By Alison Spencer. When you bite into a delicious fresh orange, you probably don’t think about all that had to happen for it to get to you. For one, the tree had to survive sickness so that healthy fruit could be picked and delivered to a store near you.
At UC Riverside, researchers try to cure diseases in plants, especially the citrus varieties Southern California is famous for. And Neerja Katiyar, a UCR bioinformatics programmer, plays an important role in keeping California’s plants healthy. Researchers rely on programmers like her to determine how diseases work on a genomic level.
To figure out what plant genes are responsible for causing disease, Katiyar compares the genetic sequences of healthy and diseased plants. The process starts in the lab, where technicians extract genetic material from a diseased plant. Katiyar performs quality control analysis and converts DNA sequencing data to a readable format. “It’s very important to make sure that accurate data is received by the researcher,” Katiyar said.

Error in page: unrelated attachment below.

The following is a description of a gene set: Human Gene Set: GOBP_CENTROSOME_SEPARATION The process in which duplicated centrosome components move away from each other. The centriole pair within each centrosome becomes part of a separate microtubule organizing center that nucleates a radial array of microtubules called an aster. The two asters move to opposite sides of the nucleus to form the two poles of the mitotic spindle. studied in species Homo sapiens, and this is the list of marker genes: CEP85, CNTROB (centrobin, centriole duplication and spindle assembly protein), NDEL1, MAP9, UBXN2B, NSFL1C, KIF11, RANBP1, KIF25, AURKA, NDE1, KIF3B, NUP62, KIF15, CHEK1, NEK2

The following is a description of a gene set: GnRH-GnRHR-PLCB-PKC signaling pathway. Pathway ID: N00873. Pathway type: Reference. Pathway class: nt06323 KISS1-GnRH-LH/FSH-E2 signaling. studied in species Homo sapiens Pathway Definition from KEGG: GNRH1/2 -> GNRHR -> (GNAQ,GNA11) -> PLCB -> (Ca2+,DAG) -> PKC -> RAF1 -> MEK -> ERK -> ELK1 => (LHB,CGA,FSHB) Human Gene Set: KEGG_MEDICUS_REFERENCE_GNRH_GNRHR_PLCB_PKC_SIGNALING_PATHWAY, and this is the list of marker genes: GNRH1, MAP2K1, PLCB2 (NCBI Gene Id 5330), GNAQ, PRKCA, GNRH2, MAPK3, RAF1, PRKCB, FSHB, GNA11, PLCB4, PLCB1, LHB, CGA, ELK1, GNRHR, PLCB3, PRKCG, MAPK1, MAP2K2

Katiyar compares the resulting data to references on what a healthy plant’s genetic material looks like. She counts the differences for each gene between the two samples. Then, she uses statistical analysis to determine if the differences between the healthy and diseased plants are significant or not. The process reveals what genes could be responsible for causing diseases and thus deserve further investigation by researchers.
“We always hope in bioinformatics that at the end we’re able to eliminate disease, either by changing genes in plants or developing a drug for humans,” Katiyar said. This possibility is what initially drew Katiyar to bioinformatics. “Curing diseases is my long term goal for life,” said Katiyar. Along the way, she also enjoys teaching students and postdocs about the possibilities that bioinformatics offers. “The work is fun, and very promising,” she said.
Alison Spencer is a UC Berkeley student, and intern at UC Office of the President.